Constructing Records of Storminess  

Frauke Feser

Storms are characterized by high wind speeds; often large precipitation amounts in the form of rain, freezing rain, or snow; and thunder and lightning (for thunderstorms). Many different types exist, ranging from tropical cyclones and large storms of the midlatitudes to small polar lows, Medicanes, thunderstorms, or tornadoes. They can lead to extreme weather events like storm surges, flooding, high snow quantities, or bush fires. Storms often pose a threat to human lives and property, agriculture, forestry, wildlife, ships, and offshore and onshore industries. Thus, it is vital to gain knowledge about changes in storm frequency and intensity. Future storm predictions are important, and they depend to a great extent on the evaluation of changes in wind statistics of the past. To obtain reliable statistics, long and homogeneous time series over at least some decades are needed. However, wind measurements are frequently influenced by changes in the synoptic station, its location or surroundings, instruments, and measurement practices. These factors deteriorate the homogeneity of wind records. Storm indexes derived from measurements of sea-level pressure are less prone to such changes, as pressure does not show very much spatial variability as wind speed does. Long-term historical pressure measurements exist that enable us to deduce changes in storminess for more than the last 140 years. But storm records are not just compiled from measurement data; they also may be inferred from climate model data. The first numerical weather forecasts were performed in the 1950s. These served as a basis for the development of atmospheric circulation models, which were the first generation of climate models or general-circulation models. Soon afterward, model data was analyzed for storm events and cyclone-tracking algorithms were programmed. Climate models nowadays have reached high resolution and reliability and can be run not just for the past, but also for future emission scenarios which return possible future storm activity.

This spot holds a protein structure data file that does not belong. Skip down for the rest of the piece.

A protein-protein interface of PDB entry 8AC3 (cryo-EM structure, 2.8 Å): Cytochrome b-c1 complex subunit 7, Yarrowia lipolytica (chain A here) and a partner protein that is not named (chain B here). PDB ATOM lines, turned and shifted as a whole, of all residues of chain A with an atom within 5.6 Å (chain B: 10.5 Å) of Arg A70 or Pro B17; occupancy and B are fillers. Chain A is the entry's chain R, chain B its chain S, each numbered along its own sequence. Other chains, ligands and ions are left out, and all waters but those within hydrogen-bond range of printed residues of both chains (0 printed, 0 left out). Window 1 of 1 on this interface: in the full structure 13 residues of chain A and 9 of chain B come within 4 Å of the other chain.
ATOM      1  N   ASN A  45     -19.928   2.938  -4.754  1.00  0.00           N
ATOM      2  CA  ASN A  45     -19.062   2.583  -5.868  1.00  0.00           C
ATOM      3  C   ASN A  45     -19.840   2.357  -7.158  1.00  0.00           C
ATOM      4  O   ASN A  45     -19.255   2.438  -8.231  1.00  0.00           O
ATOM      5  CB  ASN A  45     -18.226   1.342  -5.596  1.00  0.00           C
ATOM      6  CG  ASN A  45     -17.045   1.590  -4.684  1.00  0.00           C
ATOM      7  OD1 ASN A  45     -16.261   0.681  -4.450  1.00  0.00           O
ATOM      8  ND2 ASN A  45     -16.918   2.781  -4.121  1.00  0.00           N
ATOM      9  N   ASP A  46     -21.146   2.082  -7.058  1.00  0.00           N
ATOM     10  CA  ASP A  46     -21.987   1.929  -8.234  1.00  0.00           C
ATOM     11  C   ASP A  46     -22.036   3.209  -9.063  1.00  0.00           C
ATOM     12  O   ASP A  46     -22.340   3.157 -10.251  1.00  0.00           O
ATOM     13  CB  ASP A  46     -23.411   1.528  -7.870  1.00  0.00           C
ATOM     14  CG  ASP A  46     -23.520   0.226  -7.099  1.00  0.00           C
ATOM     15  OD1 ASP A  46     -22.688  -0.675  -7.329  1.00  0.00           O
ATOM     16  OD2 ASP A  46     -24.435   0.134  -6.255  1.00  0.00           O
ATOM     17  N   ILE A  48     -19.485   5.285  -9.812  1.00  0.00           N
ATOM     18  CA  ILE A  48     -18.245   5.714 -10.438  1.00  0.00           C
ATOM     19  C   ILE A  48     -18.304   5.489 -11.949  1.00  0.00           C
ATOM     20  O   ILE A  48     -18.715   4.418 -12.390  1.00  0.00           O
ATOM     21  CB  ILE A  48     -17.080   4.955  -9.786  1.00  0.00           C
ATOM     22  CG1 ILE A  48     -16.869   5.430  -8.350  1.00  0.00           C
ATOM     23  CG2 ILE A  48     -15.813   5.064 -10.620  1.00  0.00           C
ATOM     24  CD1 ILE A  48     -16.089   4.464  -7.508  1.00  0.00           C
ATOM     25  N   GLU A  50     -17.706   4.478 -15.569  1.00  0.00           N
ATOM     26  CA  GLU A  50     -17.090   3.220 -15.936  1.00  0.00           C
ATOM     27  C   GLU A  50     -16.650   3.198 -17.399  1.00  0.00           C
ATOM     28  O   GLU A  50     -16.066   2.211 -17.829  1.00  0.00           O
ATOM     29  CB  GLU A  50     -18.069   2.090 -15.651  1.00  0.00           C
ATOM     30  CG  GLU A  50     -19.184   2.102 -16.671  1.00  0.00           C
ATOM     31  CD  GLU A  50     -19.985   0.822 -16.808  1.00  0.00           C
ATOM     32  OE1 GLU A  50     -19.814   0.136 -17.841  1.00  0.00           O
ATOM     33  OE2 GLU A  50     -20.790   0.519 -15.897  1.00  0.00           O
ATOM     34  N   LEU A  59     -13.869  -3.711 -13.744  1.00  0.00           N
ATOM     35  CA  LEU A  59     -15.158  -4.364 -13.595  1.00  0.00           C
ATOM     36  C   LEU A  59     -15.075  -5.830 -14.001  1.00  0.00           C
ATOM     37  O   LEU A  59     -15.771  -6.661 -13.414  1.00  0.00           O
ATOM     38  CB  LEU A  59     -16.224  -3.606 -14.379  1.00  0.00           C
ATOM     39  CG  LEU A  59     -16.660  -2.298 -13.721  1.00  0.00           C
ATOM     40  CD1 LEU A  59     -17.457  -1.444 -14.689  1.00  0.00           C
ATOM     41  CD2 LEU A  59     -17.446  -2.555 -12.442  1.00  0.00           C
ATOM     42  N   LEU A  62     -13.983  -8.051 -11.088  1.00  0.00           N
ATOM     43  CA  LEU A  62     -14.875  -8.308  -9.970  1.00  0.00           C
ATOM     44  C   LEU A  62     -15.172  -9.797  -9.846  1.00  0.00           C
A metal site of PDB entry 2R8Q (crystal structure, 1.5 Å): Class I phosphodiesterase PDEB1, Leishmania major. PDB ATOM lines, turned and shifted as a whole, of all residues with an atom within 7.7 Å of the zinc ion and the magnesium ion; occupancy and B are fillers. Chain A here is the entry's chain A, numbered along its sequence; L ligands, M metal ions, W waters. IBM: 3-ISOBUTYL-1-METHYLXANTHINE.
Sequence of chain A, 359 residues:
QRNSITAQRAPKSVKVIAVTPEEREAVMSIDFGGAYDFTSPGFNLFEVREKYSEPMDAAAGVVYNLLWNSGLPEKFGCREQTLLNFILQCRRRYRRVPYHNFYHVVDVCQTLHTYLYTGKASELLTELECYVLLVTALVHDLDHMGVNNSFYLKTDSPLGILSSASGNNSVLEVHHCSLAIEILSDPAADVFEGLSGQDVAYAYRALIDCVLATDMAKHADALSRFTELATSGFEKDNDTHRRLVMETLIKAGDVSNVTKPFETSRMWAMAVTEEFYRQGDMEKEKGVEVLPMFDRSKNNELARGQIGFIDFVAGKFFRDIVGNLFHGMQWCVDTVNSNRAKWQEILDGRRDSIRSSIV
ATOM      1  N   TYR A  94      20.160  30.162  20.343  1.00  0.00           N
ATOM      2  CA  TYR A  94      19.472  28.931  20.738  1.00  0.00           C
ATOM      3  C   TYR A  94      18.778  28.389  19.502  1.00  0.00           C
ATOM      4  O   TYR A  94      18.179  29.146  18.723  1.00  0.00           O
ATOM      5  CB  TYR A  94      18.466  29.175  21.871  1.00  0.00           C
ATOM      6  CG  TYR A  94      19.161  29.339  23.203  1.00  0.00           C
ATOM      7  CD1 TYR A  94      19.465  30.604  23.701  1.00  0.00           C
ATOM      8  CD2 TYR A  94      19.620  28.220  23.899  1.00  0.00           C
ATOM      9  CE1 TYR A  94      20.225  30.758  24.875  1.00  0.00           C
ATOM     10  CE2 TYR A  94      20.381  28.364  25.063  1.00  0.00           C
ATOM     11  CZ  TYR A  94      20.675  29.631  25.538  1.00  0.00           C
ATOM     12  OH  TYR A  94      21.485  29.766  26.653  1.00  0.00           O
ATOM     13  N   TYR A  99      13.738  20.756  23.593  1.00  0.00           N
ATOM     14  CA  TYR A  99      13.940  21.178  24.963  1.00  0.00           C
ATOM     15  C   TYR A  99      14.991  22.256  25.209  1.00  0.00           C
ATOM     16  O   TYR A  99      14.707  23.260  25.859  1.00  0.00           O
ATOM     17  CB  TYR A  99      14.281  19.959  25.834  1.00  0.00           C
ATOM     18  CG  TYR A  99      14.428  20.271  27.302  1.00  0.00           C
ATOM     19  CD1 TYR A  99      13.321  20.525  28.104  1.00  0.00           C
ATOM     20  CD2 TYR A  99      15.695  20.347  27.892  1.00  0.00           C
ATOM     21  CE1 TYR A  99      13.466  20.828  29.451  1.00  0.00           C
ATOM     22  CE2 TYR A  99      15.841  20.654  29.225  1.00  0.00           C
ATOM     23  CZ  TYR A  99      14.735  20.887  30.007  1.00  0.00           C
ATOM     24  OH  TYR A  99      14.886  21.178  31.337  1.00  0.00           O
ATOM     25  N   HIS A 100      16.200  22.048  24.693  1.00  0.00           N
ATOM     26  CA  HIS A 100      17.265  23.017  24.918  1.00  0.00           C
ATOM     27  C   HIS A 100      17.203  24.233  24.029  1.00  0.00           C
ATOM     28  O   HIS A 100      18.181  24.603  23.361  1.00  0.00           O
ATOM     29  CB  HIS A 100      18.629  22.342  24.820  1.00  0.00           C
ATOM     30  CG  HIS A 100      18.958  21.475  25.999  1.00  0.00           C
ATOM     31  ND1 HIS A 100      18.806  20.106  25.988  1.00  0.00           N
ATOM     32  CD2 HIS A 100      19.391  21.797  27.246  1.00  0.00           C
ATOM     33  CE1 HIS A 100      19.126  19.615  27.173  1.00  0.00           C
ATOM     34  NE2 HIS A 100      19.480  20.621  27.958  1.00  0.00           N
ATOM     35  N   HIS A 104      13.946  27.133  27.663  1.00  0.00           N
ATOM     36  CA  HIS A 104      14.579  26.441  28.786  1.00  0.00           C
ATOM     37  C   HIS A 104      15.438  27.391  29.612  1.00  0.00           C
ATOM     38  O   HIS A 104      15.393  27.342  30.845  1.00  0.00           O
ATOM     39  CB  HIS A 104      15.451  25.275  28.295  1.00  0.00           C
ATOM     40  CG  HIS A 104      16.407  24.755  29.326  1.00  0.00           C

Baltic Sea Level: Past, Present, and Future  

Ralf Weisse and Birgit Hünicke

A multitude of geophysical processes contribute to and determine variations and changes in the height of the Baltic Sea water surface. These processes act on a broad range of characteristic spatial and timescales ranging from a few seconds to millennia. On very long timescales, the northern parts of the Baltic are uplifting due to the still ongoing visco-elastic response of the Earth to the last deglaciation, and mean sea level is decreasing in these regions. Over centuries, the Baltic Sea responds to changes in global and North Atlantic mean sea level. Processes affecting global mean sea level, such as warming of the world ocean or melting of glaciers and of polar ice sheets, do have an imprint on Baltic Sea levels. Over decades, variations and changes in atmospheric circulation affect transport through the Danish Straits connecting the Baltic and North seas. As a result, the amount of water in the Baltic Sea and the height of the sea level vary. Similarly, atmospheric variability on shorter timescales down to a few days cause shorter period variations of transport through the Danish Straits and Baltic Sea level. On even shorter timescales, the Danish Straits act as a low pass filter, and high frequency variations of the water surface within the Baltic Sea such as storm surges, wind waves, or seiches are solely caused internally. All such processes have undergone considerable variations and changes in the past. Similarly, they are expected to show variations and changes in the future and across a broad range of scales, leaving their imprint on observed and potential future Baltic Sea level and its variability.